Towards Benchmarking Feature Subset Selection Methods for Software Fault Prediction

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  author =       "Wasif Afzal and Richard Torkar",
  title =        "Towards Benchmarking Feature Subset Selection Methods
                 for Software Fault Prediction",
  booktitle =    "Computational Intelligence and Quantitative Software
  publisher =    "Springer",
  year =         "2016",
  editor =       "Witold Pedrycz and Giancarlo Succi and 
                 Alberto Sillitti",
  volume =       "617",
  series =       "Studies in Computational Intelligence",
  chapter =      "3",
  pages =        "33--58",
  keywords =     "genetic algorithms, genetic programming, SBSE, Feature
                 subset selection, Fault prediction, Empirical",
  isbn13 =       "978-3-319-25964-2",
  DOI =          "doi:10.1007/978-3-319-25964-2_3",
  abstract =     "Despite the general acceptance that software
                 engineering datasets often contain noisy, irrelevant or
                 redundant variables, very few benchmark studies of
                 feature subset selection (FSS) methods on real-life
                 data from software projects have been conducted. This
                 paper provides an empirical comparison of
                 state-of-the-art FSS methods: information gain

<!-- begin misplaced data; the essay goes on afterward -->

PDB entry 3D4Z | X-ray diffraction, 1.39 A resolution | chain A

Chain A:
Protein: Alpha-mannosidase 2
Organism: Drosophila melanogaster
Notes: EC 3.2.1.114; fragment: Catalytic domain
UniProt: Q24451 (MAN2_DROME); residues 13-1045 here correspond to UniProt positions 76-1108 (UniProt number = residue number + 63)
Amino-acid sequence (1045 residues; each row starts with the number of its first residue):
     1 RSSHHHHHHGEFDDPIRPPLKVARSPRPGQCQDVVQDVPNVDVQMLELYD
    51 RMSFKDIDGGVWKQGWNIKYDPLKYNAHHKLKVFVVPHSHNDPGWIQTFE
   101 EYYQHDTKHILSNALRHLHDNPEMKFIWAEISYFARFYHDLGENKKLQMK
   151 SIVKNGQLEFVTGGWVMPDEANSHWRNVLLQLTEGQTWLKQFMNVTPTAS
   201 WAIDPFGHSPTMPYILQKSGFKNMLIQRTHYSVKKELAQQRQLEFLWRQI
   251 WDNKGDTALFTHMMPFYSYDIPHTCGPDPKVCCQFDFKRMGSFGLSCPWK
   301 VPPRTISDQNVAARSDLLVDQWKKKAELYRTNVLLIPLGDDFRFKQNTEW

attribute ranking (IG); Relief (RLF); principal
                 component analysis (PCA); correlation-based feature
                 selection (CFS); consistency-based subset evaluation
                 (CNS); wrapper subset evaluation (WRP); and an
                 evolutionary computation method, genetic programming
                 (GP), on five fault prediction datasets from the
                 PROMISE data repository. For all the datasets, the area
                 under the receiver operating characteristic curve—the
                 AUC value averaged over 10-fold cross-validation
                 runs—was calculated for each FSS method-dataset
                 combination before and after FSS. Two diverse learning
                 algorithms, C4.5 and naive Bayes (NB) are used to test
                 the attribute sets given by each FSS method. The
                 results show that although there are no statistically
                 significant differences between the AUC values for the
                 different FSS methods for both C4.5 and NB, a smaller
                 set of FSS methods (IG, RLF, GP) consistently select
                 fewer attributes without degrading classification
                 accuracy. We conclude that in general, FSS is
                 beneficial as it helps improve classification accuracy
                 of NB and C4.5. There is no single best FSS method for
                 all datasets but IG, RLF and GP consistently select
                 fewer attributes without degrading classification
                 accuracy within statistically significant boundaries.",

Genetic Programming entries for Wasif Afzal Richard Torkar